ATLANTA – The International Woodworking Machinery & Furniture Supply Fair has partnered with WEIMA America, the Georgia World Congress Center, the Atlanta Convention & Visitors Bureau  and GES for a new recycling project at IWF 2008.

According to a release from IWF, the fair and its partners on the Recycling Project have invested considerable time and resources making the first steps towards reducing their environmental footprint and becoming more green.

“IWF has over 1,300 exhibitors and a large number of them process wood products daily at our show and we wanted to make sure we reduced the wood waste at our 2008 show. To make a positive step to become more green it really required a qualified group of partners. As a group we knew this would require an investment of time and resources, but we knew the end results would be worth it,” said Patrick LaFramboise, president and CEO of IWF.

WEIMA America will be providing a WL15 hopper-fed shredder with both in-feed and discharge conveyors. This machine will be able to handle everything from pallets and crates to all types of wood scrap from demonstration machines. The benefit of the shredder is to reduce the size of bulky materials and the volume of waste that would be going into a landfill.

“We’re excited to be part of this project and it will be a great opportunity to use IWF as a model to show woodworkers from around the world how they can reduce waste and become more green,” stated Vikki Van Dam, inside sales and marketing manager for WEIMA America.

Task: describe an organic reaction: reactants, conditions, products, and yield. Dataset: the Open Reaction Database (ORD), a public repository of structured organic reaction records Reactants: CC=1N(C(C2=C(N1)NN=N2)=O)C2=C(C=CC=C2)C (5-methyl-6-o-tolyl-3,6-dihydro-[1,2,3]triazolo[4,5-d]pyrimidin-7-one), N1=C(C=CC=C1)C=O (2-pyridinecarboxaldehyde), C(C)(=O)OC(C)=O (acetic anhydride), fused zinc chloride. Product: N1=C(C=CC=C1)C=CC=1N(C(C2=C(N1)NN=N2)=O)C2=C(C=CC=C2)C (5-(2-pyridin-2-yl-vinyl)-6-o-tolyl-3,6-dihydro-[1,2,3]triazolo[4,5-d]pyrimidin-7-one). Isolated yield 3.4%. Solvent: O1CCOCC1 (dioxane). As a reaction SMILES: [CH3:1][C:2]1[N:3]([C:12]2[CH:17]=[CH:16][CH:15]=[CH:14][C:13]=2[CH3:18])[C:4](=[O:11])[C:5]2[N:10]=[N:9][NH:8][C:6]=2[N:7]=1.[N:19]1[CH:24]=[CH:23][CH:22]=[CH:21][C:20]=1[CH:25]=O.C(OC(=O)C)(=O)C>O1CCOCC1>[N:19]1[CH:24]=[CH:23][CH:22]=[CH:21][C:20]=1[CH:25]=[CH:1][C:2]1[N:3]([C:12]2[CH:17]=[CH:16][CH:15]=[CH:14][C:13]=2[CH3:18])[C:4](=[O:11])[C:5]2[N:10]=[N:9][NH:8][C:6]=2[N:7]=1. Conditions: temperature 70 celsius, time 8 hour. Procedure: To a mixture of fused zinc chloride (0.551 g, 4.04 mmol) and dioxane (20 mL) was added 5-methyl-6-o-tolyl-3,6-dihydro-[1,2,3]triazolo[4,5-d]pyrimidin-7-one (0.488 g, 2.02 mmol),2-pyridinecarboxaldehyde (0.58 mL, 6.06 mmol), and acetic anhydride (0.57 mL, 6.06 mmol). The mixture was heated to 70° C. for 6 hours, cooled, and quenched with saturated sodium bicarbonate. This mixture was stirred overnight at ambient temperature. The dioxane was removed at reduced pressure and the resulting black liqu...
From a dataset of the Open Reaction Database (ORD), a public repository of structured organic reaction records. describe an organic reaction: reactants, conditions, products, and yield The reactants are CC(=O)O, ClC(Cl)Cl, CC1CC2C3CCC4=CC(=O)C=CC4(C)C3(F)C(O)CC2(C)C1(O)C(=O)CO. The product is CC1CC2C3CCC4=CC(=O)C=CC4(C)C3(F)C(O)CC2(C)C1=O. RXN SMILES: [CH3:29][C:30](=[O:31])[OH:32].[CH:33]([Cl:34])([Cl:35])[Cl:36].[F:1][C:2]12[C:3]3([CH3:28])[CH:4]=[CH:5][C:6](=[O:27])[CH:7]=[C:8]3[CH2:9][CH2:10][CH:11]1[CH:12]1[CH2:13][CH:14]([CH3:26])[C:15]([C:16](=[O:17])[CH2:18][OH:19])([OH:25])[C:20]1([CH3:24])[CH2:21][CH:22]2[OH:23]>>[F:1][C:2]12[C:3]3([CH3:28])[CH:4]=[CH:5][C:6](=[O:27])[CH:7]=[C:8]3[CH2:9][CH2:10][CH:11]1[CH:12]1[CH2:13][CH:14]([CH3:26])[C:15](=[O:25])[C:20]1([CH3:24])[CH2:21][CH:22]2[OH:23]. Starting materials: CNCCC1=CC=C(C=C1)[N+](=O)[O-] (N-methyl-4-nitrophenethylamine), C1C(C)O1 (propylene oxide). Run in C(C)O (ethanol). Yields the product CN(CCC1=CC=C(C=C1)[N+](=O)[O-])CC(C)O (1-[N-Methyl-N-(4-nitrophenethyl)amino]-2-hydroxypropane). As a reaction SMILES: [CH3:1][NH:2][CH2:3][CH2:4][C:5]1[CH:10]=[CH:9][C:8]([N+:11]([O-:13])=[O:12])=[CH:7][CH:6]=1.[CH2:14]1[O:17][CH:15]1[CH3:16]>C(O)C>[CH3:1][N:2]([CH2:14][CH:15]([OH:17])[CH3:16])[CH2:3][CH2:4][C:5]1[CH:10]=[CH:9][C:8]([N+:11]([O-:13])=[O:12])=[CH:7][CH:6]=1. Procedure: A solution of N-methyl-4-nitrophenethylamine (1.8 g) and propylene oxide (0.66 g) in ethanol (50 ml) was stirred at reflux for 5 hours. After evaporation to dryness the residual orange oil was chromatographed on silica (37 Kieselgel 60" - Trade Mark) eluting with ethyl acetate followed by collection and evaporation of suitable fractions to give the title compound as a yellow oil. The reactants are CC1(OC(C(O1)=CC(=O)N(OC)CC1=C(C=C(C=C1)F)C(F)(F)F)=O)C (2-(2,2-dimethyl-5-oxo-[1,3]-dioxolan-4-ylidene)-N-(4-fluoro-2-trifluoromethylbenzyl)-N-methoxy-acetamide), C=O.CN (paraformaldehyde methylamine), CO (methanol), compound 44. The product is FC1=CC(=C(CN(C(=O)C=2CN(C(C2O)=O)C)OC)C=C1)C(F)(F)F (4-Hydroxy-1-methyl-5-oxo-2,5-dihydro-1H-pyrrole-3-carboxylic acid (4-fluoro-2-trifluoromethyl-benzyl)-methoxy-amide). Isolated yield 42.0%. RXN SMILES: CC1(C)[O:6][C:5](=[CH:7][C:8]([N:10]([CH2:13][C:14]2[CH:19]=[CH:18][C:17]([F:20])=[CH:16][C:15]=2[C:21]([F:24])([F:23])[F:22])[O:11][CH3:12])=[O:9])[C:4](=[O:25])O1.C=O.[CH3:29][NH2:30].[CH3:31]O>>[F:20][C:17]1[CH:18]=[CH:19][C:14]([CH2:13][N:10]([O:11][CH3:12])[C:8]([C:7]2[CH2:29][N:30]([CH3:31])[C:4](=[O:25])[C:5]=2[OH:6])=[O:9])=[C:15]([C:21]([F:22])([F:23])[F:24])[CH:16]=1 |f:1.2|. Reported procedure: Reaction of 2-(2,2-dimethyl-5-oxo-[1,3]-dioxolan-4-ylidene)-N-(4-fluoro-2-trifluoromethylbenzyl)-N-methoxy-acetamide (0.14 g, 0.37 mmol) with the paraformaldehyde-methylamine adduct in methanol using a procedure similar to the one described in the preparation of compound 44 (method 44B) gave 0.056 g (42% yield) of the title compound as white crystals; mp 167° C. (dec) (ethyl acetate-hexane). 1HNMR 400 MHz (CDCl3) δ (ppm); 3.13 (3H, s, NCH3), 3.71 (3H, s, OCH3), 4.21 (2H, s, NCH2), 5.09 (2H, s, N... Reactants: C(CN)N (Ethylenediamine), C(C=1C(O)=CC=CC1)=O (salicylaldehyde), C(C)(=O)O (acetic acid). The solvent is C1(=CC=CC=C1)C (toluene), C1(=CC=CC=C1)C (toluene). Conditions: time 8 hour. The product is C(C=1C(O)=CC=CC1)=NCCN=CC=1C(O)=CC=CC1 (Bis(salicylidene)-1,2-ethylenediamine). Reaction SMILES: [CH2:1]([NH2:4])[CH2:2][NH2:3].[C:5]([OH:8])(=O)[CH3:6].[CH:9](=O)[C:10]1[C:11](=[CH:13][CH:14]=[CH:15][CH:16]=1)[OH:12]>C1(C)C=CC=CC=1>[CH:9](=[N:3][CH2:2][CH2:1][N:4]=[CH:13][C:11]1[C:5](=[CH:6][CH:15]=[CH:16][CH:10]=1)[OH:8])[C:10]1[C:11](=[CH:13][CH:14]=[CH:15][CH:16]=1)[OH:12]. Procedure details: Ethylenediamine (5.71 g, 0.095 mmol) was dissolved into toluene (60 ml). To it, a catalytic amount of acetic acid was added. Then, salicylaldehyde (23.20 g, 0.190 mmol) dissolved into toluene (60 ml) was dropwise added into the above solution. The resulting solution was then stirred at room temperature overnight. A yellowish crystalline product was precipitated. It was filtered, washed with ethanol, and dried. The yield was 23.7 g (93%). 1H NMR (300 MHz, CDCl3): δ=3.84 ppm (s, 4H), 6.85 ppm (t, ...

“When IWF and WEIMA America came to us about the Recycling Project, we jumped right in and said this is a great idea and we wanted to give our full support to the project,” said Mark Zimmerman general manager of the Georgia World Congress Center.

“Anything we can do to reduce waste and help IWF, in this case become greener, we are glad to do,” said Danny Harris, director, national accounts at GES.

“It’s a great thing to go green and Atlanta has many green initiatives currently and we we’re glad to support this project,” said Lauren Jarrell, director of communications for the Atlanta Convention and Visitors Bureau.

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